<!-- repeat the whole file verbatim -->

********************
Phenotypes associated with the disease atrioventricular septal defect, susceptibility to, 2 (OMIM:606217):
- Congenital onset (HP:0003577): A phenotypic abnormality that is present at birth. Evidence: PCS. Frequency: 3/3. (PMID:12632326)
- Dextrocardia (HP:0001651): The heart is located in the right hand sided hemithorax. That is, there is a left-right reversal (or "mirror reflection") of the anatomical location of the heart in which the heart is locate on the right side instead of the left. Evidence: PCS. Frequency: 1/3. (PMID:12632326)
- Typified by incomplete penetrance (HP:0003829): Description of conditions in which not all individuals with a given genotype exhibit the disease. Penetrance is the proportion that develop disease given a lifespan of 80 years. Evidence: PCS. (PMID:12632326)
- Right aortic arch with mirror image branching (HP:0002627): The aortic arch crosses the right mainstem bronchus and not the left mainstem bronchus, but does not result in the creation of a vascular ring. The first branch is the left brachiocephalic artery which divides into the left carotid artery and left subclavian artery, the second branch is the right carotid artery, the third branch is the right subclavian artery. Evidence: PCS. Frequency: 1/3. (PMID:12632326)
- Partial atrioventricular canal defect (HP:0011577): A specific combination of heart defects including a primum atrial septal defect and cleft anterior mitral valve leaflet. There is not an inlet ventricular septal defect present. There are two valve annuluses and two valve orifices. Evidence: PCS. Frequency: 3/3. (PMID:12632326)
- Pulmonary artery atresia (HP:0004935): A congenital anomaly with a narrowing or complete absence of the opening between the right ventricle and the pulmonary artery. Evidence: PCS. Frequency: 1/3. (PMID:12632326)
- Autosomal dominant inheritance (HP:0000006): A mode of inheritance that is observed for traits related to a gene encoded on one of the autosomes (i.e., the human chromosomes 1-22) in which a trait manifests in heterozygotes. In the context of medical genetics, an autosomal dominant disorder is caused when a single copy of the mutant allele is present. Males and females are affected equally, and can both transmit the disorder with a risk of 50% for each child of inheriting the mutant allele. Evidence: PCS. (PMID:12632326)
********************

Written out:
Phenotypes associated with the disease atrioventricular septal defect, susceptibility to, 2 (OMIM:606217):
- Congenital onset (HP:0003577): A phenotypic abnormality that is present at birth. Evidence: PCS. Frequency: 3/3. (PMID:12632326)
- Dextrocardia (HP:0001651): The heart is located in the right hand sided hemithorax. That is, there is a left-right reversal (or "mirror reflection") of the anatomical location of the heart in which the heart is locate on the right side instead of the left. Evidence: PCS. Frequency: 1/3. (PMID:12632326)
- Typified by incomplete penetrance (HP:0003829): Description of conditions in which not all individuals with a given genotype exhibit the disease. Penetrance is the proportion that develop disease given a lifespan of 80 years. Evidence: PCS. (PMID:12632326)
- Right aortic arch with mirror image branching (HP:0002627): The aortic arch crosses the right mainstem bronchus and not the left mainstem bronchus, but does not result in the creation of a vascular ring. The first branch is the left brachiocephalic artery which divides into the left carotid artery and left subclavian artery, the second branch is the right carotid artery, the third branch is the right subclavian artery. Evidence: PCS. Frequency: 1/3. (PMID:12632326)
- Partial atrioventricular canal defect (HP:0011577): A specific combination of heart defects including a primum atrial septal defect and cleft anterior mitral valve leaflet. There is not an inlet ventricular septal defect present. There are two valve annuluses and two valve orifices. Evidence: PCS. Frequency: 3/3. (PMID:12632326)
- Pulmonary artery atresia (HP:0004935): A congenital anomaly with a narrowing or complete absence of the opening between the right ventricle and the pulmonary artery. Evidence: PCS. Frequency: 1/3. (PMID:12632326)
- Autosomal dominant inheritance (HP:0000006): A mode of inheritance that is observed for traits related to a gene encoded on one of the autosomes (i.e., the human chromosomes 1-22) in which a trait manifests in heterozygotes. In the context of medical genetics, an autosomal dominant disorder is caused when a single copy of the mutant allele is present. Males and females are affected equally, and can both transmit the disorder with a risk of 50% for each child of inheriting the mutant allele. Evidence: PCS. (PMID:12632326)